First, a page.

It has another impact. To me it would render statements on risk propensities or biases obsolete. To go from a tightening bias, or a risk propensity toward heightened inflation, and five weeks later you're actually easing -- of what purpose or good would these bias statements be in the future?
Having said that, it would appear that the most logical outcome of this
article is that the Fed tomorrow moves toward a risk propensity toward fighting recession as opposed to a risk propensity weighted toward higher inflation. Which would obviously imply an ease in January.
The problem that I have is, if they were to move to neutral tomorrow, they would wind up in the exact same position. You know, neutral tomorrow and then an ease in January. I guess you could say that moving toward an easing bias tomorrow and then an ease in January is a more definitive statement. But should they move to neutral tomorrow, I know that I and many like me would still think they're heading right toward an ease.
Assuming the Fed knows that, that they appear to be moving toward an easing bias tomorrow, suggests to me there may be some political undertones behind this. I was under the impression that the last bastion of impartiality in this country was the Federal Reserve. And if tomorrow they move to an easing bias when moving to a neutral bias would suffice for the same purpose, I am only left with the conclusion that the Fed may have lost some of its impartiality. You really don't want a political Fed.
The Credibility Question
Bank One deputy chief economist Diane Swonk
I still think it will be a neutral stance, that going to an easing would be a mistake. However, political pressure is building. There is no secret of the bad blood between Greenspan and the Bush family.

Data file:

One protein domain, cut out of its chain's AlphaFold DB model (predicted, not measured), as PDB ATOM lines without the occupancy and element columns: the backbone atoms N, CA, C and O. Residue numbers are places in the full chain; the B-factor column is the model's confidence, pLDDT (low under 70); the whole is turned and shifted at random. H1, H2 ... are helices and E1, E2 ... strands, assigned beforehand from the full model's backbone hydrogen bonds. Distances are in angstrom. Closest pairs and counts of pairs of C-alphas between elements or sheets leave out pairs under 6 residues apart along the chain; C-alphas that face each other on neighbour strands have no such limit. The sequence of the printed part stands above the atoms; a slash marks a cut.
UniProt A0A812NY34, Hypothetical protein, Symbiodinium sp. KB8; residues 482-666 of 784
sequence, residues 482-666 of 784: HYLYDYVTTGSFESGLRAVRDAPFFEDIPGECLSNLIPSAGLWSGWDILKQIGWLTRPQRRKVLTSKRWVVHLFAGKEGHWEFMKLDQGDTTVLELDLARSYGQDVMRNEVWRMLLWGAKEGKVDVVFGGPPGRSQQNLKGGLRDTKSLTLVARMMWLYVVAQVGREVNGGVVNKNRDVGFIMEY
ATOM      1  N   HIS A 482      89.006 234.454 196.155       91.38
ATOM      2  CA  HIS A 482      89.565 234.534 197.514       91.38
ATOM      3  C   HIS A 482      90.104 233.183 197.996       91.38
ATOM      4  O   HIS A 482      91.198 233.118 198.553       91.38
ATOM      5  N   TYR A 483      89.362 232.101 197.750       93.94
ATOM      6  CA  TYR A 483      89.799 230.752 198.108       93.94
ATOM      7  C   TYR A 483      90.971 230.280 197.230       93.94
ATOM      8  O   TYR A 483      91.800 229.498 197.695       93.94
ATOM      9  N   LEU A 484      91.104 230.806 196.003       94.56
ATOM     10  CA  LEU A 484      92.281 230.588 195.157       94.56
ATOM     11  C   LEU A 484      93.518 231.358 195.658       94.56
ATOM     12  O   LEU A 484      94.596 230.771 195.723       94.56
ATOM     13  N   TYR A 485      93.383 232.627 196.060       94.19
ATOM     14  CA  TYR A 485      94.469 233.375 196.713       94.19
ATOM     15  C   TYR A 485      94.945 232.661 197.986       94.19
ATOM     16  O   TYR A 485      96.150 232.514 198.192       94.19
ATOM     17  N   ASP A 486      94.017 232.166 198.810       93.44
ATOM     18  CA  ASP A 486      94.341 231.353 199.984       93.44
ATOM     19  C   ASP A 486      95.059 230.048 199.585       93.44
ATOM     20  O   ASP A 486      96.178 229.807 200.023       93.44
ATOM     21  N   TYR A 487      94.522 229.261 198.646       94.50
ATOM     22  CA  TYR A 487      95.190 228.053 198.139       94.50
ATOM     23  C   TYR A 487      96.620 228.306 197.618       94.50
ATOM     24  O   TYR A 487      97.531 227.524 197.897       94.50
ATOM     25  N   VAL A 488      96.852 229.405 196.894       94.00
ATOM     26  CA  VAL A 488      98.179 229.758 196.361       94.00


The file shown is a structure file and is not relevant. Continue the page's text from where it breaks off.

It would undermine the Fed's credibility to actually
ease tomorrow. I don't think it's necessary. And I also think we would see a resumption of economic tightening in the second half of next year once things settle down economically. Especially once we get into the fiscal schemes that Bush is throwing around to stave off recession.
At this stage of the game, the Fed is waiting out an inventory cycle. Growth has slowed as they wanted it to. To ease on that cause alone is not a good reason fundamentally. But politics enter into the equation. Although they're waiting out the cycle, the pressure on Greenspan is going to be enormous.
A move toward an easing bias would be surprising. They can get by with a neutral bias. Enough people already feel that there is an ease already priced into the market. I would have a hard time justifying it if I were on the FOMC, but at this point it's a flip of the coin given the political pressures that are starting to float into the equation.
What you're risking is the credibility of the Fed. And let's face it, in the big picture, what really matters? Credibility of the Fed. They don't have a lot of real power out there except for the power they're perceived to have.
Keeping the Options Open
Morgan Stanley Dean Witter chief U.S. fixed income economist David Greenlaw
I think the Fed wants to leave their options open going into tomorrow's meeting. I still think the most likely outcome is just a shift to a neutral stance, but an easing bias is still certainly a possibility, and an outright easing is certainly a remote possibility. I think they just didn't want to have any of those options closed going into the meeting. I don't think the political angle is all that critical, but to some extent that may played a bit of a role.
I think the economy is certainly showing more signs of cooling than at the November meeting, and maybe a little bit more downside since Greenspan's address a couple of weeks ago. To some extent that's natural when you're heading toward a soft landing. Because of that it's going to take some time to determine the downside -- that's why I don't think an easing at this point would make a lot of sense. But the economy is slowing and at some point down the road they may have to come in and provide some stimulus.